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Calm in the Digital Storm

Authored By: 
Michelle Koza, English Teacher

Popular wisdom says this generation of students is digitally native, and that they have facility with digital technology that people even of my generation (I’m just on the upper edge of millenial) don’t have. Indeed, in my household we had a family computer all through my years in high school. Cell phones were still relatively novel, and the iPhone was not even a twinkle in Steve Jobs’ eye. This difference in perspective led to my over-enthusiasm for introducing digital technology in the classroom.

Last year, I ran headlong into digital without really knowing how my students would respond. I was excited by the grand experiment as well as my own newly-developed skills, and assumed that my students would be right there with me.

Children need to learn how to do things, and it doesn’t matter whether they are native to the skill or not. Kids are impulsive and easily distracted. Their brains aren’t fully grown yet, including that prefrontal cortex which governs executive functioning. You know, the part that says: “I’d love to do this right now, but I understand that the effect won’t be so nice, so I’ll restrain myself.” The iPad, a magical machine that is a window into everything, can be too tempting during a classroom lecture. And, it turns out, humans love to manipulate things. The digital world takes some of that away.

I have written before about the importance of taking notes by hand, and the cognitive benefits it imparts to students, effectively creating a more efficient means of absorbing information. Last year I asked my students to use a stylus and take hand-written notes on their tablets using Notability (an app that I still think is a wonderful tool, and I still use for my reading assignments). Students were too tempted to type, and handwriting on the tablet is not as fast or efficient and using old-fashioned pen and paper. Furthermore, using their iPads as book and notebook made moving between their notes and their text a logistical challenge. The experiment failed. As a result, this year I am requiring my student to have notebooks.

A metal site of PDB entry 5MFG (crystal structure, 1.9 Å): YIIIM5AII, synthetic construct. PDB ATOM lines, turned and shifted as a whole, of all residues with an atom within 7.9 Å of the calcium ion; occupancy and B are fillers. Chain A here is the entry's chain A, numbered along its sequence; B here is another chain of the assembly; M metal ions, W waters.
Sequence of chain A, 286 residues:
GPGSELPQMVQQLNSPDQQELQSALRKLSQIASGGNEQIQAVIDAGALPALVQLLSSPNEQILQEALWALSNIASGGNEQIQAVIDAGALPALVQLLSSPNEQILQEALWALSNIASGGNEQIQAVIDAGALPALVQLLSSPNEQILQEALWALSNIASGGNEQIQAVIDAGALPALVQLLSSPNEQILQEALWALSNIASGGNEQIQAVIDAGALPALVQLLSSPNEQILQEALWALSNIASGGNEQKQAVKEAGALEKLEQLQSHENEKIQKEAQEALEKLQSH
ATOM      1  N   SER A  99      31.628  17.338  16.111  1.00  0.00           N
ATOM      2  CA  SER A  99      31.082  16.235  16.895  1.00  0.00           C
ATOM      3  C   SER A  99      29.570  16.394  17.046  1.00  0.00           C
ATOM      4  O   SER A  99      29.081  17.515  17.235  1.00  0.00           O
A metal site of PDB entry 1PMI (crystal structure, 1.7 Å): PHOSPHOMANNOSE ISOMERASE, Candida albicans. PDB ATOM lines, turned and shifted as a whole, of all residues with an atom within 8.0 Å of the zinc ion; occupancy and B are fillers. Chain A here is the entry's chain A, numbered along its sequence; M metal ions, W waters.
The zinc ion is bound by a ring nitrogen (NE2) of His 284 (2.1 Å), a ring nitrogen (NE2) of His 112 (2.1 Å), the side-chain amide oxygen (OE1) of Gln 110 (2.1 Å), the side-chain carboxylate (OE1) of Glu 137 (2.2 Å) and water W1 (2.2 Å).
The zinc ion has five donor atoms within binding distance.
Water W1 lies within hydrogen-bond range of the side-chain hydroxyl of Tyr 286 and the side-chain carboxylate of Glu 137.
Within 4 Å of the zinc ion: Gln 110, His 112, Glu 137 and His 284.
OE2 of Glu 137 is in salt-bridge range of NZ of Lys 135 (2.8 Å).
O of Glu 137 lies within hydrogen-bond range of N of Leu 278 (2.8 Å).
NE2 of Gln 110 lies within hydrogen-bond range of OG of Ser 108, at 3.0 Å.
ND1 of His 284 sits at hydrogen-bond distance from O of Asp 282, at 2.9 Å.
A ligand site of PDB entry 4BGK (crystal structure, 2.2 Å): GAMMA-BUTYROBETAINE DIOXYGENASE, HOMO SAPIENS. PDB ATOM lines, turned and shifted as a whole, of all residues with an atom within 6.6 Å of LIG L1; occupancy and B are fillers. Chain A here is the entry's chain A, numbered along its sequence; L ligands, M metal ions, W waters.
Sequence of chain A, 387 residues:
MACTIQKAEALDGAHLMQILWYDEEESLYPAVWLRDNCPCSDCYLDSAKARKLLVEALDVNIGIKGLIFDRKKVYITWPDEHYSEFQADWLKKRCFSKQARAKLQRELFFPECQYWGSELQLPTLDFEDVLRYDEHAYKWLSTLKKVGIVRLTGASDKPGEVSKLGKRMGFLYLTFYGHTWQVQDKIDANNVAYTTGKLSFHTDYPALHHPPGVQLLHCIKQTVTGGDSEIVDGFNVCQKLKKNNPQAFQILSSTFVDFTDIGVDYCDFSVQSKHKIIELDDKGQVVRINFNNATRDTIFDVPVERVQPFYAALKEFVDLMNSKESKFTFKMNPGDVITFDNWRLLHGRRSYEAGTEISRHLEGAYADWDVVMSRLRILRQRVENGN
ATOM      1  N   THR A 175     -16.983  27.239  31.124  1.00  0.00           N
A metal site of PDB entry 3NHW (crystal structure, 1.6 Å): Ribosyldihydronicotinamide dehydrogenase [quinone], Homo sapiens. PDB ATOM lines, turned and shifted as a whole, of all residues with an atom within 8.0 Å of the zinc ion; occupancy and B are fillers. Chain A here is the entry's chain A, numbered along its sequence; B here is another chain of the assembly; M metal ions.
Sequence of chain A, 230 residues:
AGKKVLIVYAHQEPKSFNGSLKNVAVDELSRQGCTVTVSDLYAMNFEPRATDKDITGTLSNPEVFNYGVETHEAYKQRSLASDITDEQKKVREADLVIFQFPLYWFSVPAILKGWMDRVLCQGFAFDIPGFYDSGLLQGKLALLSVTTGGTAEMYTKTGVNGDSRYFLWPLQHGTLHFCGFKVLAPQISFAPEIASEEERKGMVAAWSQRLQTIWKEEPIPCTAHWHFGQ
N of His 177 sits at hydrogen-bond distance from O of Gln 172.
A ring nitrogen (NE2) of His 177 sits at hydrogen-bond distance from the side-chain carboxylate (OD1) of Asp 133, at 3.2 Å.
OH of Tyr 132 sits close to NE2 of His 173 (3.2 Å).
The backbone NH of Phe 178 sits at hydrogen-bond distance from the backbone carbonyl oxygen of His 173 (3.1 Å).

Becoming proficient in digital technology does not have to mean increased screen time. In fact, students seem to get lost in their black mirrors. They are easily distracted by the infinite possibilities unleashed by these remarkable devices, and must be shown how to use the technology as an effective tool to achieve their ends, as opposed to it being an end in itself. Now, their iPads are their books; students can have their text up and take notes at the same time. No more toggling during class. They can mark the text as I guide them through it and take notes simultaneously. As teachers, we should approach the digital world with caution. I thought I had, but the evidence showed otherwise. Our students are bombarded by possibilities of instant gratification all day long from a litany of devices, not just their school-sanctioned ones. The classroom can be a place of calm from the digital storm.

We are welcoming students to class this spring either via a hybrid in-person/online learning model in NYC (following our Spring Break), or via fully remote, synchronous online classes.  Learn more about our response to COVID-19 >